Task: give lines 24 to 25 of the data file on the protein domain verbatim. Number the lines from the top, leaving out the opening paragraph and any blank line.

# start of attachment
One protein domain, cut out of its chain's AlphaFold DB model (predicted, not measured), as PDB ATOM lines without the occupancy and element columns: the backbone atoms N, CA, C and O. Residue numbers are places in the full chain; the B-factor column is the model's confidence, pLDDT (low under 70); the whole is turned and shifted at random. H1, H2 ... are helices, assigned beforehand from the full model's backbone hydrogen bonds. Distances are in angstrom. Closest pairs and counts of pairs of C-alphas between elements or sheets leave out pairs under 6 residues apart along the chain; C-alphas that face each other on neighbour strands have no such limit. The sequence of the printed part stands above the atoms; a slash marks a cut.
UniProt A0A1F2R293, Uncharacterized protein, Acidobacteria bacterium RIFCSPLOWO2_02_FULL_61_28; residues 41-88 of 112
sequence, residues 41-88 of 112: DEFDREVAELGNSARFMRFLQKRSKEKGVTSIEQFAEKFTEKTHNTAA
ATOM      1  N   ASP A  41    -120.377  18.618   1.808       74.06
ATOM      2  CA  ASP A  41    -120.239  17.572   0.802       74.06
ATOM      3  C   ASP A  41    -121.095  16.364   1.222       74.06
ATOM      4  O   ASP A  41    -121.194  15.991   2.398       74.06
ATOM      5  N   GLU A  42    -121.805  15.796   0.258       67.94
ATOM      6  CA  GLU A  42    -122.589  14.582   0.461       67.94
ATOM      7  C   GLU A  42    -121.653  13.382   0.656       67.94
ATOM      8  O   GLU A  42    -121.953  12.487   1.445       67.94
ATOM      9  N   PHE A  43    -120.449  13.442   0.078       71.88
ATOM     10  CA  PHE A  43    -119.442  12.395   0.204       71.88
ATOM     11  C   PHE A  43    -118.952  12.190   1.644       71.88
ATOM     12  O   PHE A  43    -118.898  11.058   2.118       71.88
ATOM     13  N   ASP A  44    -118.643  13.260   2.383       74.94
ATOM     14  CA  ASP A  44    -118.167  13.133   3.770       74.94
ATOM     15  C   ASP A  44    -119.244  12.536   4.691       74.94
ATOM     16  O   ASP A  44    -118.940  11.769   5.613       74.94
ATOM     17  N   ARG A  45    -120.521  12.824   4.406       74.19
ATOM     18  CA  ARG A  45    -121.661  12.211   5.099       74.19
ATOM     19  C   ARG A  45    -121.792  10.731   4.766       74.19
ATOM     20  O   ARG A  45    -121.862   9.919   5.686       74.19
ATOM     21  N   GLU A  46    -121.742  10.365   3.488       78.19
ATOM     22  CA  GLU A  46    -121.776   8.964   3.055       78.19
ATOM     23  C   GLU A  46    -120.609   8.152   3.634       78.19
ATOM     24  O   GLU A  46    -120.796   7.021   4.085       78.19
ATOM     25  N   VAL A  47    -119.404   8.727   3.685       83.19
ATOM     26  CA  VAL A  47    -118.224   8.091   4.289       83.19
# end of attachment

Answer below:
ATOM     22  CA  GLU A  46    -121.776   8.964   3.055       78.19
ATOM     23  C   GLU A  46    -120.609   8.152   3.634       78.19